One hour. One hour to go out and do a couple of errands. Buy a gift card for my sister-in-law at Dunkin’ Donuts (and pick up a dozen of my favorites), and pick up cigarettes and a prescription at Walgreens. Simple enough. Right?
It started before I got to the garage. I’d come downstairs wearing the wrong glasses, so rather than go back, even though it was heavily overcast, I decided to wear my sunglasses. Set the alarm, went into the garage, found I’d left my keys inside. Just felt like a moron, nothing major.
Of course, my garage door opener broke last week, so I get to pull it open. Get into the car and struggle for two minutes to fasten the seat belt. What the heck? Back it out, realize it wasn’t even necessary to put on the seat belt, go back into the garage, close the door and go back into the house. Duh. Reset the alarm, then go out the front door. Back to the car. Now I can’t get the seat belt fastened, and drive to Dunkin’ Donuts without it.
They’re closed. There’s nothing on the door to say why, only a sign saying, “We ARE open on Christmas Day.”
Back into the car – and had no trouble at all fastening the seat belt.
Instead of driving through the mall parking lot to the Shell station at the end, I went to the exit. The line of traffic seemed endless, and I smacked myself for another dumb decision. Drove the thousand feet or so to the station, pulled up to a pump – and it kept telling me I was sliding my debit card in the wrong direction. I tried every possible direction. Twice. Nada. So I figured there’s a problem with the card reader.
Now, it is 29 degrees out today, with a 21 degree wind chill. I had to take off my glove to get the debit card, and already my right hand was aching to the bone. I drove to another pump and tried again. On the third try of various card directions, the damp pump accepted it, and I started filling the tank. My hand was now fiery cold – but where was my glove? Not in my pocket. Not in the car where I thought I’d tossed it. Yes, I had I dropped it by the first pump. (A lady was filling up there. So the card reader does work.)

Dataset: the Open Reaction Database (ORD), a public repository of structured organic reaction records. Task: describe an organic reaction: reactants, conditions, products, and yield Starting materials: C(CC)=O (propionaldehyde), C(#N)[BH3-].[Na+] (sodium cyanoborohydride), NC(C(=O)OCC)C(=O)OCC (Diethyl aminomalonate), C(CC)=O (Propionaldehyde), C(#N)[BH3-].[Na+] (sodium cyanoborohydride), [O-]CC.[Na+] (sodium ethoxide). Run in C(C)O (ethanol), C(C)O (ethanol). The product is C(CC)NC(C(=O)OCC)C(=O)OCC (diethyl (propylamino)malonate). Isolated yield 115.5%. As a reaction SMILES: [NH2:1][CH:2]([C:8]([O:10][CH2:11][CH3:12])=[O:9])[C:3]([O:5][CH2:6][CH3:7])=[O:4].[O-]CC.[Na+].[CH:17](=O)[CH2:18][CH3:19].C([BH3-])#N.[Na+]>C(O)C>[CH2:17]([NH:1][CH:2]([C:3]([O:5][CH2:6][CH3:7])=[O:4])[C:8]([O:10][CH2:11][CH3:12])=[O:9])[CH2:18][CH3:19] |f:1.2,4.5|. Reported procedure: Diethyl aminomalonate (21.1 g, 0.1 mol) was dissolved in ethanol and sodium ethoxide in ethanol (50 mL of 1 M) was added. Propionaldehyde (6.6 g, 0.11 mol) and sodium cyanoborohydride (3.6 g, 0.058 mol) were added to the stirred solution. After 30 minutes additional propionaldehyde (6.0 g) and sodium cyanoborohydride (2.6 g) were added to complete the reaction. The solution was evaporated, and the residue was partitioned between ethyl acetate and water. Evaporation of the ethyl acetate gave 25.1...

I was so flustered by this time that I yelled at the pump when it told that if I wanted a receipt, I’d have to see the clerk inside. Holding my cold, aching right hand up at the heat vent, I went out on the road once more. But I hadn’t gone very far when I realized I hadn’t screwed the gas cap back on. At the next stoplight, which I know is a long light, I got out and fixed that. Then it was on to Walgreens.
Well, hooray, they have Dunkin’ Donuts gift cards! I grabbed one out of the display, then asked for my usual three cartons of cigarettes at checkout. The clerk said she only had one. I told her I’ll take it. She checked me out, and then for the first time I realized I had grabbed two gift cards. Well, hell, I’ll use one for myself. I’ve earned it, right?
NOTHING WENT WRONG at the pharmacy counter. And except for having some difficulty with the seat belt, nothing went wrong on the way home.
I’m home. It’s over. In through the front door, out into the garage to open the garage, drove the car in. Really shaken and pissed off by this time, I stomped out to get the mail.
And… slipped on the ice and fell, banging my left knee hard, twisting, getting both hands down but still knocking my head on the asphalt.
I lay there and said out loud, “I should have known it wasn’t over.”
I tried to get up, pushed my upper body off the asphalt, but my left knee bloody hurt, so getting up on that side was a problem. When I roll to my right, I found that side was all icy and unsafe.
While I sat there debating, something went right.
A very nice gentleman driving by saw me and stopped. I told him I wasn’t hurt except for a what felt like a skinned and bruised knee, that I’d bumped my head but with no injury. He helped me up and asked with concern how I was. I said my head was clear. He looked doubtful, so I told him to hold up fingers, and I was able to tell him he’d held up just one.
He went and got my mail, then insisted on walking me back into the garage. He asked again if I was sure I was okay. I smiled and assured him I was; we exchanged names and he went away.
And all of this happened in just over an hour.
My knee is, in fact, skinned and bruised. My low back aches. My head is fine. I’ve taken a strong dose of Advil, and now, instead of getting any work done, I’m going to lie down for awhile.
I know we all have “those days.” Packing it all into a single hour takes talent.
Thank you for ending it so sweetly, Fred.